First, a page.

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Spanish phrases and words #1

From Chris Royston, weekly collaborator here at Into Spanish Translation Blog:

This week's entry deals with money/coins/currency. A Spanish idiom in this category is "Pagar a uno con la misma moneda", which translates literally as "To pay someone with the same coin". I have heard in English "To pay someone back in his own coin/in kind", but at least to an American ear this sounds antiquated. A more current equivalent is "To give someone a taste of his own medicine". Yet another version is "To give tit for tat".

A skinflint or tightwad in Spain would be described as a "pesetero" deriving from the prior currency, the peseta. I don't think we'll see anything similar with the euro since adding the same suffix would result in "eurero", and this doesn't quite sound right in Spanish.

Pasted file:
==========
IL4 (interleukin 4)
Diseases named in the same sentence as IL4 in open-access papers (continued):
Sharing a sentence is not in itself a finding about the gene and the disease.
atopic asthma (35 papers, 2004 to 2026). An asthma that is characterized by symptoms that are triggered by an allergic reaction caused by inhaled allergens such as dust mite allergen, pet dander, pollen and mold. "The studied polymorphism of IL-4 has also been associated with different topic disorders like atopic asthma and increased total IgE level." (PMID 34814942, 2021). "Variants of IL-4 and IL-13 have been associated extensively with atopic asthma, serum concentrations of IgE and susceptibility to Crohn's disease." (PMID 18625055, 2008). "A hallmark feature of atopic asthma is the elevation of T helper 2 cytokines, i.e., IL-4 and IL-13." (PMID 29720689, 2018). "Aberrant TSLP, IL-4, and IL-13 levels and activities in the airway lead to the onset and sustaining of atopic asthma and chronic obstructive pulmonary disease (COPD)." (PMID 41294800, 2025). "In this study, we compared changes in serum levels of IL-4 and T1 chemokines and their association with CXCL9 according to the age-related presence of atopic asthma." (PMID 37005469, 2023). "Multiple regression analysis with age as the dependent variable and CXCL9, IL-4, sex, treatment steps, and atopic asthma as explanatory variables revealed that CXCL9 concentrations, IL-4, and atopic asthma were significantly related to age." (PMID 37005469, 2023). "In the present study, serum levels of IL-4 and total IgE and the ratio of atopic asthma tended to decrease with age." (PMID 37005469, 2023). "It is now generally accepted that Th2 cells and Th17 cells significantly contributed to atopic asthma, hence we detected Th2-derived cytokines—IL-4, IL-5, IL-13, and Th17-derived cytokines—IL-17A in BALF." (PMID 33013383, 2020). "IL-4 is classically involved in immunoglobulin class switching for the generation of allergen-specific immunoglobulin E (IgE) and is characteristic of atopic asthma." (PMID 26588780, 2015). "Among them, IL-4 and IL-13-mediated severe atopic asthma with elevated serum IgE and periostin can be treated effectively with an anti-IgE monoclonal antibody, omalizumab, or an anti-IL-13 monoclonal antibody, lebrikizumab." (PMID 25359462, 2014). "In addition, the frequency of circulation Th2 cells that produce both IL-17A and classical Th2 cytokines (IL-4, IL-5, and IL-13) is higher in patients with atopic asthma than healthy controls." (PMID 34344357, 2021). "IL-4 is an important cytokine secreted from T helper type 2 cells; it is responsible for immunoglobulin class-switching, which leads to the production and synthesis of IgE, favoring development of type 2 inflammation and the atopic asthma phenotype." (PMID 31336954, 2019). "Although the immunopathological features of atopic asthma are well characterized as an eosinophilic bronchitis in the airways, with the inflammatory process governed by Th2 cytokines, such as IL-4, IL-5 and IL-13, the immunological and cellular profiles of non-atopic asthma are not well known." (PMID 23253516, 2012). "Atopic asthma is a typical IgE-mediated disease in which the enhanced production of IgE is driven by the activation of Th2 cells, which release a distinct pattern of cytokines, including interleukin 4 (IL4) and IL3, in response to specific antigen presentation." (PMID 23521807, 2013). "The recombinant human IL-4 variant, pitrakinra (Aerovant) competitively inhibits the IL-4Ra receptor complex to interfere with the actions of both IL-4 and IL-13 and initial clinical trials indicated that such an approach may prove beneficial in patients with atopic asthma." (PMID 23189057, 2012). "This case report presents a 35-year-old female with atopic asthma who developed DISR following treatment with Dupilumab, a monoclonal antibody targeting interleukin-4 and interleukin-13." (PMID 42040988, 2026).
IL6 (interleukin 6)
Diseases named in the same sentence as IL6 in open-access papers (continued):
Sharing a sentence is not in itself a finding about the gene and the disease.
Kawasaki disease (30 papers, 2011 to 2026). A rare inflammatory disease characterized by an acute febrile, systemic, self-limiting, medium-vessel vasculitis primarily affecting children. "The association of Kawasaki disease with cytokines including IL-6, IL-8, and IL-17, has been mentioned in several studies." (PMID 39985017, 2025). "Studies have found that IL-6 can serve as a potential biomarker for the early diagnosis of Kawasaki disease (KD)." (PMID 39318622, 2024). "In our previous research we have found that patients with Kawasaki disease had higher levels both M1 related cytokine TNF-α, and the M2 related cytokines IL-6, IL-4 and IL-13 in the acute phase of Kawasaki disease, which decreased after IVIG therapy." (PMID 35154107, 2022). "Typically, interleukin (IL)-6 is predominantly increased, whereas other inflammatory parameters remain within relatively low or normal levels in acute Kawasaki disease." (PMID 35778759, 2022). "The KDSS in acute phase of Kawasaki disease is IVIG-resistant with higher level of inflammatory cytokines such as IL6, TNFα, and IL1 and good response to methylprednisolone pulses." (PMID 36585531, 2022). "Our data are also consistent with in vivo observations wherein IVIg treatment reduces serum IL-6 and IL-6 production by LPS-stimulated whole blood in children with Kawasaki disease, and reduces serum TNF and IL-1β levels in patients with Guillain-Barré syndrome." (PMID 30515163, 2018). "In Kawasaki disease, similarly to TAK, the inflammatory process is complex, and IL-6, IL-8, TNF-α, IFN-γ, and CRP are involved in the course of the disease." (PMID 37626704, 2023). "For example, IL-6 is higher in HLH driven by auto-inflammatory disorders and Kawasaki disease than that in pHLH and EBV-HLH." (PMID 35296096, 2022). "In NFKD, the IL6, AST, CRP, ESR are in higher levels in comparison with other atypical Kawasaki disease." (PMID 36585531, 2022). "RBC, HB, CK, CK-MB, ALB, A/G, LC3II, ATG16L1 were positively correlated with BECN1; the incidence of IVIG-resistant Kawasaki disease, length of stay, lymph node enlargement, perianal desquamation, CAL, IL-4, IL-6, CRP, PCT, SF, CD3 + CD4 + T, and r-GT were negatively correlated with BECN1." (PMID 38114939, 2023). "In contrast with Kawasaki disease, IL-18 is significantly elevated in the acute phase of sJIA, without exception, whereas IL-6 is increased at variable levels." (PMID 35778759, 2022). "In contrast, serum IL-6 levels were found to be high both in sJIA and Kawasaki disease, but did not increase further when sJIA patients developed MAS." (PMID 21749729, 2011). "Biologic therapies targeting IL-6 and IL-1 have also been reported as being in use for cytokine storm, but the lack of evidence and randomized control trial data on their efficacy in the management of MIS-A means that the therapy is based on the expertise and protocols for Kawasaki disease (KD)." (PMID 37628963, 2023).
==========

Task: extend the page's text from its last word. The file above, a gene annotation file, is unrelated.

Thanks for contributing this Chris! I would also add the following:

- "Le sale el dinero por las orejas" means literally "He has money coming out of his ears". Some English equivalents would be "He's made of money" or "He has money to burn".
- "Es moneda corriente" (literally translated, "It's usual/established currency") can be translated as "It's an everyday occurrence".
- "Dinero contante y sonante" (literally, "Counting and sounding money") can be translated as "Hard cash".

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